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Daily Briefing

Deep buzz for the content-deprived

Every weekday, while you get showered and dressed, we pluck these dewy- fresh, breaking stories from the info-clogged byways of the datasphere. Pour yourself a cup of coffee and stoke up on everything you need to know, or at least enough to fake it.

Wilde Ride
Anthony Paletta, The Daily Beast | Wilde Ride | January 5, 2013

There is not a shred of proof that Oscar Wilde quipped, upon entering the United States, “I have nothing to declare except my genius.” But, given his record of wit, newspaper publishers seem to have been quite happy to simply print the legend—and who could ever blame them?

It is oddly fitting that the most prominent relic of Wilde’s 1882 tour of the United States is possibly apocryphal, given that the actual substance of the tour seems, short of a few narrowly-missed meetings, the stuff of dime novels and historical fiction. Declaring His Genius: Oscar Wilde in North America, Roy Morris, Jr.’s delightful account of the tour, sets a visitor from one realm (Wilde) careening into one that seems impossibly separate (early Gilded Age America); not merely drinking elderberry wine with Walt Whitman in Camden, or holding chilly conversation with Henry James in Washington, but lecturing in Saint Josephs, Missouri, two weeks after the death of Jesse James, calling on an elderly Jefferson Davis at his Mississippi plantation, and falling prey to a con-man in New York’s Tenderloin...

Eunuchs Of The Universe: Tom Wolfe On Wall Street Today
Tom Wolfe, Newsweek | Eunuchs Of The Universe: Tom Wolfe On Wall Street Today | January 4, 2013

Come join us as we go back seven months to the apex of the history of American capitalism in the 21st century. We find ourselves in a swarm of fellow starstruck souls outside the Sheraton Hotel on Seventh Avenue in Manhattan, churning, squirming to slip past a battalion of cops and a platoon of security operatives in gray suits with small white techno-polyps in their ears attached to coils of white intercom cord trying to keep us under control… as we all but trample the raggedy, homeless-looking ranks of the television crews and every other laggard in our way.

We are ablaze!—ablaze with excitement, burning, yearning for a glimpse of the John Jacob Astor, the Andrew Carnegie, the E.H. Harriman, the John D. Rockefeller, the Henry Ford, the Bill Gates of our century… and that’s him! Look at him! He’s not wearing Astor’s wing collar debouching a silk four-in-hand or John D.’s stiff silk topper and morning coat with a red carnation in the buttonhole of the left lapel and a pair of striped pants, nor even Bill Gates’s off-the-Joseph A. Bank—rack sack suit. No, our man is only 27 years old and attired as a tycoon of our time… His shirt is a gray T-shirt, one of the 30-some gray T-shirts he has on hand in order to make sure he is clad in the same rebelliously fashion-defying teenager garb every day… and over it, a dark-gray sweatshirt with a hood, a garment known familiarly as a hoodie. From this day, May 7, 2012, forward, the hoodie becomes his symbol, his trademark, his battle standard...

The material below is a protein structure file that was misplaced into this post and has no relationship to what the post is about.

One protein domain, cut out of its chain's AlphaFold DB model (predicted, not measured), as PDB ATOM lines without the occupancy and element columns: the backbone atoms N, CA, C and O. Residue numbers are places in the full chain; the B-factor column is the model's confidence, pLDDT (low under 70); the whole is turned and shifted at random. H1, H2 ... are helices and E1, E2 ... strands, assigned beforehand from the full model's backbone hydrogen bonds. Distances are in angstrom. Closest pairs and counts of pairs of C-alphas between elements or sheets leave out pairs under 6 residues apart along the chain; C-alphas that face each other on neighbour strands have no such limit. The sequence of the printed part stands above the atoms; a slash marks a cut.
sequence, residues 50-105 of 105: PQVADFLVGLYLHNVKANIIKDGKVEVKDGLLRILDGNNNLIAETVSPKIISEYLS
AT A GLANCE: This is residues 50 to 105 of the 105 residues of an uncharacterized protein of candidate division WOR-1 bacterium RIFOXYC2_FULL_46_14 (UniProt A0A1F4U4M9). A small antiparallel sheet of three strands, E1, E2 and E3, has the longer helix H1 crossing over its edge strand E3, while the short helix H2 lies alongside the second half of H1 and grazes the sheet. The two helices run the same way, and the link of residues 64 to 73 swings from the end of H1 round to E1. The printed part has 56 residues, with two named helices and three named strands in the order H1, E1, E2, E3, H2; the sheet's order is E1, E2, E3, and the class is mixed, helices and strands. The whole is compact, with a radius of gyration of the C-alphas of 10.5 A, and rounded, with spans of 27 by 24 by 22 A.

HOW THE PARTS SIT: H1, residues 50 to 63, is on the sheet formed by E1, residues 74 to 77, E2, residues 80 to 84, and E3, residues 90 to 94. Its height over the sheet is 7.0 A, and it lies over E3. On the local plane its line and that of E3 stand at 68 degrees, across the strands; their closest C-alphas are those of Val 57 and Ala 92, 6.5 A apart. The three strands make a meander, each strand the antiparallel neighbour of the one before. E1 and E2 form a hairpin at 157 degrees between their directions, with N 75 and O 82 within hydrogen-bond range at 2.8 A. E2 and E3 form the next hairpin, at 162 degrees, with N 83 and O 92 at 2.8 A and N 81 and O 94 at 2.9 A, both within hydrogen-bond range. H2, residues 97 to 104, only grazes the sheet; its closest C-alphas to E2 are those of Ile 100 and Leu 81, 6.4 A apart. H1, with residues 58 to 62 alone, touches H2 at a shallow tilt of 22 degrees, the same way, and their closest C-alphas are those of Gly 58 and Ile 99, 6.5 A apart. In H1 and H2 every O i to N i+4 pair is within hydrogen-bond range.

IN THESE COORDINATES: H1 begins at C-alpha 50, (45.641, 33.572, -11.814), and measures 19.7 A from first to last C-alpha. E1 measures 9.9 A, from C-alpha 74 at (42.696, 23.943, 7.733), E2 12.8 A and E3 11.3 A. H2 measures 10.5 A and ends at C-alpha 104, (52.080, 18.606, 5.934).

A Careful Writer Stalks The Truth About Scientology
Charles McGrath, The New York Times Book Review | A Careful Writer Stalks The Truth About Scientology | January 4, 2013

The writer Lawrence Wright doesn’t seem at all the sort of person you’d find in public wearing a black cowboy shirt emblazoned with big white buffalos. He’s shy, soft-spoken, a little professorial. But as if he didn’t have enough to do, besides working on three plays simultaneously and getting ready to publish a new book in two weeks, Mr. Wright has been taking piano lessons with Floyd Domino, the two-time Grammy winner, and on a recent Saturday, in his buffalo shirt, he played in a concert at the Victory Grill here with the band WhoDo. Mr. Wright was at the keyboard, and sang solo on “Sixty-Minute Man” and the Count Basie tune “She’s Funny That Way.” Not bad for a bookworm.

“I decided a while ago that I would only do things that are really important or really fun,” Mr. Wright said. “This is really fun.”

More fun, probably, than dealing with lawyers. His new book, “Going Clear: Scientology, Hollywood, & the Prison of Belief” (Knopf) is about the famously litigious Church of Scientology, and he said he has received innumerable threatening letters from lawyers representing the church or some of the celebrities who belong to it...

The Incredible Story Of What Happened When Two Gay Men Were Harassed While Waiting For Pizza

This past weekend I was a part of something incredible that happened in my community of Columbus, Ohio. After a fun night out in the Short North, my friend Ethan and I ventured down the street to a popular pizza truck called Mikey's Late Night Slice. As a frequent late night visitor to the truck I knew the requisite wait in line is part of the process for securing an insanely good slice of pizza. It was really cold so Ethan and I were holding hands and standing close together to keep warm, we were laughing and joking about all the fun we'd had that night, when all of the sudden the guy in front of us turns around and tells us to cut our "gay shit" out.